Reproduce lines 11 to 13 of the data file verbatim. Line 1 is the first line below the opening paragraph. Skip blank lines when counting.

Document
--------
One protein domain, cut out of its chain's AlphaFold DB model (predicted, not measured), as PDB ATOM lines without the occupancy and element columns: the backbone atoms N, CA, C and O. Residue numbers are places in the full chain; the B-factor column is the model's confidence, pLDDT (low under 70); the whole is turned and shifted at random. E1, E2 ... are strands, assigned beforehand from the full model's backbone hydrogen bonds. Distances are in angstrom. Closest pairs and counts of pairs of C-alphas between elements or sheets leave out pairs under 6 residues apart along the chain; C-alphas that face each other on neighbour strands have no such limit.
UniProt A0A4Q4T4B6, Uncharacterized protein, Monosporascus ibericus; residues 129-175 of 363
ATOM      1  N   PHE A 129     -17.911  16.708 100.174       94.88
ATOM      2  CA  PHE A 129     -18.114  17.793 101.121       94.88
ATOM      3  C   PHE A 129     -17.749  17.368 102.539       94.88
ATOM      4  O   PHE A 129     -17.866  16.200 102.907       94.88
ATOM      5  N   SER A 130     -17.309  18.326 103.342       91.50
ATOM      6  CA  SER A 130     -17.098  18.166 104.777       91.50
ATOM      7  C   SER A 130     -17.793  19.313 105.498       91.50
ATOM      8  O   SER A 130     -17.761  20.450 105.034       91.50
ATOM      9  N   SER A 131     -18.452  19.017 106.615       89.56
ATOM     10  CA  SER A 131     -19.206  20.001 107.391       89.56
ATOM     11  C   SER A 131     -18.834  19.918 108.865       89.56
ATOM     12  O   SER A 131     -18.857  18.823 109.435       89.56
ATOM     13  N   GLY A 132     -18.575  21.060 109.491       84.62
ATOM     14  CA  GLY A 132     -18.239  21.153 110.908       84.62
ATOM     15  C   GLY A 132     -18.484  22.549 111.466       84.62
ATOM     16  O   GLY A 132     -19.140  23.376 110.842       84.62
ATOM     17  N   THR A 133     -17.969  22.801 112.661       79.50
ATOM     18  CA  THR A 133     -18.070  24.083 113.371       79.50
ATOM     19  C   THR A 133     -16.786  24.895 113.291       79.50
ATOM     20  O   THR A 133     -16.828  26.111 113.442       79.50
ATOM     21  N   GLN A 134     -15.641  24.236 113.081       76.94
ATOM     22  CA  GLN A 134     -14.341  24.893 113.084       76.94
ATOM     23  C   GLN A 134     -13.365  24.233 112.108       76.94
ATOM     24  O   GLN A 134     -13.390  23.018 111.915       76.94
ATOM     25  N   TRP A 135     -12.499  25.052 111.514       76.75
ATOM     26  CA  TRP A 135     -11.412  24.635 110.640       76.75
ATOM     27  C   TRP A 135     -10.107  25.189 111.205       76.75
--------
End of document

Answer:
ATOM     10  CA  SER A 131     -19.206  20.001 107.391       89.56
ATOM     11  C   SER A 131     -18.834  19.918 108.865       89.56
ATOM     12  O   SER A 131     -18.857  18.823 109.435       89.56